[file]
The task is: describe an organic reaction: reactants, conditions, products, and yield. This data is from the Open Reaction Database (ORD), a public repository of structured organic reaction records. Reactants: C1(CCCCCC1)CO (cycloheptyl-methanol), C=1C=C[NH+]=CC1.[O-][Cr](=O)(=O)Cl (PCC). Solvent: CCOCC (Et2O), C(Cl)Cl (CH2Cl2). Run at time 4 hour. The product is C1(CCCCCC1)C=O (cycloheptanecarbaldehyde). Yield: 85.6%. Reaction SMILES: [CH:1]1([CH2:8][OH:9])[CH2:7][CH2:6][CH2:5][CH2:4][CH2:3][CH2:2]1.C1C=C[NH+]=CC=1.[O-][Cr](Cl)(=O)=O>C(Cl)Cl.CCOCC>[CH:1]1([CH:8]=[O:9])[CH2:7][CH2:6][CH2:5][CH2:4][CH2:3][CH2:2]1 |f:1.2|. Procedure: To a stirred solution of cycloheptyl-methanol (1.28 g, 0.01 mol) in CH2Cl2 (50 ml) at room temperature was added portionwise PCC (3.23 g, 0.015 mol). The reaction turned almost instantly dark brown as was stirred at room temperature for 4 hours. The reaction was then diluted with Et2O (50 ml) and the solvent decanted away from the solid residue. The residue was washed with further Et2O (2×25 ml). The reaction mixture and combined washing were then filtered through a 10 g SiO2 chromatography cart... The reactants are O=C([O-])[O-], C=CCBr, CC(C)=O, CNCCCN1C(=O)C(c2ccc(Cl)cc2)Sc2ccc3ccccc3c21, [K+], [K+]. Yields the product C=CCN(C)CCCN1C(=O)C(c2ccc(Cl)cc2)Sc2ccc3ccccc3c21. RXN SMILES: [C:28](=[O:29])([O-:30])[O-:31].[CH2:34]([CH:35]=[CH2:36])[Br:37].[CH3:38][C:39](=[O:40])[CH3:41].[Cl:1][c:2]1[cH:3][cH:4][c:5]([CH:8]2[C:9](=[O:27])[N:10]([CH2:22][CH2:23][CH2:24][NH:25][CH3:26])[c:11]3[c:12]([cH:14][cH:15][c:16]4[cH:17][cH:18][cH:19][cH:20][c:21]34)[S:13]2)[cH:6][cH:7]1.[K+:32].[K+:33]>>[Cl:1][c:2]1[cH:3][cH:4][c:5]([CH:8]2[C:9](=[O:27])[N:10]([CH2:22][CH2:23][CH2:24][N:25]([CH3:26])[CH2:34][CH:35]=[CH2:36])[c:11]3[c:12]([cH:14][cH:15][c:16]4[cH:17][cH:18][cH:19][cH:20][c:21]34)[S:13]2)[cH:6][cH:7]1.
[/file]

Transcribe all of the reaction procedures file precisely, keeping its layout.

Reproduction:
The task is: describe an organic reaction: reactants, conditions, products, and yield. This data is from the Open Reaction Database (ORD), a public repository of structured organic reaction records. Reactants: C1(CCCCCC1)CO (cycloheptyl-methanol), C=1C=C[NH+]=CC1.[O-][Cr](=O)(=O)Cl (PCC). Solvent: CCOCC (Et2O), C(Cl)Cl (CH2Cl2). Run at time 4 hour. The product is C1(CCCCCC1)C=O (cycloheptanecarbaldehyde). Yield: 85.6%. Reaction SMILES: [CH:1]1([CH2:8][OH:9])[CH2:7][CH2:6][CH2:5][CH2:4][CH2:3][CH2:2]1.C1C=C[NH+]=CC=1.[O-][Cr](Cl)(=O)=O>C(Cl)Cl.CCOCC>[CH:1]1([CH:8]=[O:9])[CH2:7][CH2:6][CH2:5][CH2:4][CH2:3][CH2:2]1 |f:1.2|. Procedure: To a stirred solution of cycloheptyl-methanol (1.28 g, 0.01 mol) in CH2Cl2 (50 ml) at room temperature was added portionwise PCC (3.23 g, 0.015 mol). The reaction turned almost instantly dark brown as was stirred at room temperature for 4 hours. The reaction was then diluted with Et2O (50 ml) and the solvent decanted away from the solid residue. The residue was washed with further Et2O (2×25 ml). The reaction mixture and combined washing were then filtered through a 10 g SiO2 chromatography cart... The reactants are O=C([O-])[O-], C=CCBr, CC(C)=O, CNCCCN1C(=O)C(c2ccc(Cl)cc2)Sc2ccc3ccccc3c21, [K+], [K+]. Yields the product C=CCN(C)CCCN1C(=O)C(c2ccc(Cl)cc2)Sc2ccc3ccccc3c21. RXN SMILES: [C:28](=[O:29])([O-:30])[O-:31].[CH2:34]([CH:35]=[CH2:36])[Br:37].[CH3:38][C:39](=[O:40])[CH3:41].[Cl:1][c:2]1[cH:3][cH:4][c:5]([CH:8]2[C:9](=[O:27])[N:10]([CH2:22][CH2:23][CH2:24][NH:25][CH3:26])[c:11]3[c:12]([cH:14][cH:15][c:16]4[cH:17][cH:18][cH:19][cH:20][c:21]34)[S:13]2)[cH:6][cH:7]1.[K+:32].[K+:33]>>[Cl:1][c:2]1[cH:3][cH:4][c:5]([CH:8]2[C:9](=[O:27])[N:10]([CH2:22][CH2:23][CH2:24][N:25]([CH3:26])[CH2:34][CH:35]=[CH2:36])[c:11]3[c:12]([cH:14][cH:15][c:16]4[cH:17][cH:18][cH:19][cH:20][c:21]34)[S:13]2)[cH:6][cH:7]1.